When a great offer meets weak copy

The most important thing for successful fundraising is the offer — the action you want the donor to take: Save the wetlands, fight cancer, help someone break free from poverty.

Offer is far more important than creative. That is, no matter how great the writing and design, if the offer is boring, irrelevant, or non-existent, it doesn’t really matter. Great creative is just lipstick on a pig. And more lipstick doesn’t solve the problem that you haven’t given the donor something they consider worth doing.

And often, the reverse is true. If you have an amazing offer, you can often “get away with” less-than-great creative.

I want to show you an example of this from a UK charity, Historic Royal Palaces, which has a campaign called Sponsor a Stone.

This campaign gives donors the opportunity to “sponsor” a specific stone in the White Tower, the main building of the Tower of London.

Here’s how it works:

Wallsponorlevels

The donor can literally choose a specific stone in the Tower. I suspect they already had an inventory of every stone in the building for reasons other than fundraising! However it happened, it’s brilliant.

Anyway, they got me! Here’s my stone, chosen in hopes that I will be able to visit it some day:

Mystone

For the right donors, this is a superb fundraising offer: Specific, zeroed in on the cause, and rich with donor feedback — a document that shows “my” stone. I hope they will continue to connect with me about this. I’ll be all ears!

Unfortunately, the creative — specifically, the writing — is badly off point. Here’s the headline on the campaign web page:

WE NEED YOUR HELP
SPONSOR A STONE IN THE WHITE TOWER TO SUPPORT US

It completely misses the reasons donors might want to do this: To help preserve the White Tower. And the bragging rights about “their” stone.

The error continues with the copy:

Historic Royal Palaces is a team of people who love and look after six of the most wonderful palaces in the world, including the Tower of London – the 1,000 year old fortress in the city of London and at the heart of British history. As a result of the Coronavirus pandemic, we are facing serious financial challenges which threaten our future and we need your help to support our financial recovery. We are offering a unique opportunity to become a custodian of one of the ancient stones that make up the walls of the White Tower.

We, we, we! It’s all about the organization! This is a common error in fundraising — the organization communicating with seemingly no awareness of the audience.

Donors don’t give to keep your organization going. They give to make the things you do happen. Big difference.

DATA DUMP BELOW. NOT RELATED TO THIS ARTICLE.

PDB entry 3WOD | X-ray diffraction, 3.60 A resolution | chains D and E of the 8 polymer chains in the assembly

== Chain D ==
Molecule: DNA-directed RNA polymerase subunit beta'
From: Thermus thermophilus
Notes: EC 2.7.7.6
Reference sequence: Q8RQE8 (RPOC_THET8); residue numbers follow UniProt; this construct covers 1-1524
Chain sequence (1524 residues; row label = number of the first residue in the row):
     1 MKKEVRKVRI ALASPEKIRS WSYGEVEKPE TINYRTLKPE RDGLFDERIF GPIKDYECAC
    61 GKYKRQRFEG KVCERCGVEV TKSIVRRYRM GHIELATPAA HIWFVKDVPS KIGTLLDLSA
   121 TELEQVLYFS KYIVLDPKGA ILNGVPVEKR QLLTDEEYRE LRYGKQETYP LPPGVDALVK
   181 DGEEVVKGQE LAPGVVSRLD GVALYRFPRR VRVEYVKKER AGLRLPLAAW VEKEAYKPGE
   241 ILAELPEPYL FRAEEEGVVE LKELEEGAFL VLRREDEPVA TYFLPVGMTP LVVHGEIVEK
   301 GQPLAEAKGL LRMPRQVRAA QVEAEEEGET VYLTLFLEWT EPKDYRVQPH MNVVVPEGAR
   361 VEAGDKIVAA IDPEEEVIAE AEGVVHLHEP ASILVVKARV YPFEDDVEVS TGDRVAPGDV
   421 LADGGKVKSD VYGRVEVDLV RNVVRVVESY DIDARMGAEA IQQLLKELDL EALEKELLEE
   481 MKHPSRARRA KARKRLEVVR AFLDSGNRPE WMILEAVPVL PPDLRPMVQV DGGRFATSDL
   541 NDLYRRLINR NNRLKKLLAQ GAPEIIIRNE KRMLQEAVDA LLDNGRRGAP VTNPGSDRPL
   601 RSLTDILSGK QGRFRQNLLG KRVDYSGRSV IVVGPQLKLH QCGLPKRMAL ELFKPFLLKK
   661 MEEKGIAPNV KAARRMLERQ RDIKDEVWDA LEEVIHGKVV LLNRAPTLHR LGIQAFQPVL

But here’s the thing: It’s really bad fundraising copy, but that doesn’t matter much. Because the offer is so compelling, donors don’t depend on the persuasion of the copy to make a decision. The out-of-tuneness of the message is drowned out by the blaring horns of a powerful fanfare.

I don’t know if the campaign is working or not. I would guess that it is, and if it isn’t, it’s because they’re struggling to find their audience.

But imagine this: What if they didn’t have the power of this offer? What if they just needed revenue to preserve palaces, but without specificity to share. In that case, the writing would be all they had to move people from inaction to action.

And that would not work very well.

So here’s how you succeed in fundraising: Give a lot of thought and creativity to what it is donors can do by donating. When you nail that, is this organization did, you are well on your way to success. Even if you drop the ball when it comes to the words and pictures you use.

I don’t want to give you the impression that you don’t need to think about your creative in fundraising. First, an offer this strong is rare. Second, it’s far better when the writing is as on-target as the offer. That can bring in fence-sitting donors who like the offer but aren’t quite moved to take action.

First things first, though: give your donors something to do that they want to do. And keeping your organization going is not that for most of them.


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The future of fundraising is not about social media, online video, or SEM. It’s not about any technology, medium, or technique. It’s about donors. If you need to raise funds from donors, you need to study them, respect them, and build everything you do around them. And the future? It’s already here. More.

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Jeff BrooksJeff Brooks has been serving the nonprofit community for more than 35 years and blogging about it since 2005. He considers fundraising the most noble of pursuits and hopes you’ll join him in that opinion. You can reach him at jeff [at] jeff-brooks [dot] com. More.


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The future of fundraising is not about social media, online video, or SEM. It’s not about any technology, medium, or technique. It’s about donors. If you need to raise funds from donors, you need to study them, respect them, and build everything you do around them. And the future? It’s already here. More.

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About the blogger

Jeff Brooks has been serving the nonprofit community for more than 30 years and blogging about it since 2005. He considers fundraising the most noble of pursuits and hopes you’ll join him in that opinion. You can reach him at jeff [at] jeff-brooks [dot] com.